In Britain, the United States has come to represent everything bad when it comes to healthcare and higher education.
“American-style” is the specter haunting the coalition government’s plan to privatize the National Health System.
Ask a Briton to describe “American-style” healthcare, and you’ll hear a catalog of horrors that include grossly expensive and unnecessary medical procedures and a privatized system that favors the rich. For a people accustomed to free healthcare for all, regardless of income, the fact that millions of their cousins across the Atlantic have no insurance and can’t afford decent treatment is a farce as well as a tragedy. . .
So frightening is the Yankee example that any British politician who values his job has to explicitly disavow it as a possible outcome. Twice.
“We will not be selling off the NHS, we will not be moving towards an insurance scheme, we will not introduce an American-style private system,” Prime Minister David Cameron emphatically told a group of healthcare workers in a nationally televised address last week.
In case they didn’t hear it the first time, Cameron repeated the dreaded “A”-word in a list of five guarantees he offered the British people at the end of his speech.
“If you’re worried that we’re going to sell off the NHS or create some American-style private system, we will not do that,” he said. “In this country we have the most wonderful, precious institution and also precious idea that whenever you’re ill … you can walk into a hospital or a surgery and get treated for free, no questions asked, no cash asked. It is the idea at the heart of the NHS, and it will stay. I will never put that at risk.”
“American-style” also haunts the reform of Britain’s system of higher education.
To make up for lost state funding, many public universities, including Oxford and Cambridge, have decided to take advantage of a new law allowing them to charge students a maximum of $14,750 in annual tuition, nearly triple the current price tag. Shelling out huge sums for college may be part of the American way, but Britons don’t like it.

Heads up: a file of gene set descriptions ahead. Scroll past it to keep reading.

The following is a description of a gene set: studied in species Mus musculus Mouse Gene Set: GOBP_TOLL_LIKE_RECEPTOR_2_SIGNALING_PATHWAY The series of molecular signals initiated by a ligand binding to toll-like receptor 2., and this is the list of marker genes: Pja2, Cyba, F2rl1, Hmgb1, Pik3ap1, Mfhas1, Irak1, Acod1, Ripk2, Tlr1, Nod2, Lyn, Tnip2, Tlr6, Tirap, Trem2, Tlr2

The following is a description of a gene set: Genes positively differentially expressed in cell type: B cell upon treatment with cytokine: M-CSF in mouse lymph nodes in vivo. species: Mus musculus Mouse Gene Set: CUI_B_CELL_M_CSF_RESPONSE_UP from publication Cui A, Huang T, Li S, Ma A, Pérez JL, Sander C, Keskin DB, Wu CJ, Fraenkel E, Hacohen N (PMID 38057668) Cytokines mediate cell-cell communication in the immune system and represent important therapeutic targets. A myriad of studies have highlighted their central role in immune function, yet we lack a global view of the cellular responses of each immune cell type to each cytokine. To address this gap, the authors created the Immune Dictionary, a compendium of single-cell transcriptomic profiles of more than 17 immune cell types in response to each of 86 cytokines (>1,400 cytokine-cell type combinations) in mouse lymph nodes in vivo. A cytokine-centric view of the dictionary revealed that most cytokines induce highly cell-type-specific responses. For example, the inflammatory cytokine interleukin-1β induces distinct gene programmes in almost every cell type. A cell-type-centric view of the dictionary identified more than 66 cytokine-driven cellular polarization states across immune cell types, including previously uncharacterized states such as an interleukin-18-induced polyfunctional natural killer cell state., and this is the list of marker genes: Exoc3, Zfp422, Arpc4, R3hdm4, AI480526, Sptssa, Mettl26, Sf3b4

Last week, well-known philosopher A.C. Grayling caused a stir by announcing the creation of a private university, featuring top British and U.S. academics, that will charge nearly $30,000 a year.
That’s what the United States has come to represent: providing quality healthcare and higher education for a select few and forcing everyone else to fend for themselves based on private health insurance, student debt, and for-profit universities.
Healthcare and higher education, in the dreaded word, American-style.
Here’s a link to Terry Eagleton’s response to Grayling’s private university.
Freedom from state intervention for him means freedom to charge students sky high fees. If this catches on, the current crisis in universities will escalate into educational apartheid of the kind that we already have at secondary school level. There will be a number of private unis where students are assigned fags and expect to stroll into the Foreign Office with a third-class degree, and a lot of other places which cannot afford to paint the walls. Just when the real Oxford and Cambridge have been dragging themselves inch by inch into the modern democratic world, an ultra-Oxbridge is being proposed which will probably have an even lower intake of working class students than Cambridge did when I was there in the 1960s. Grayling’s scheme is odious.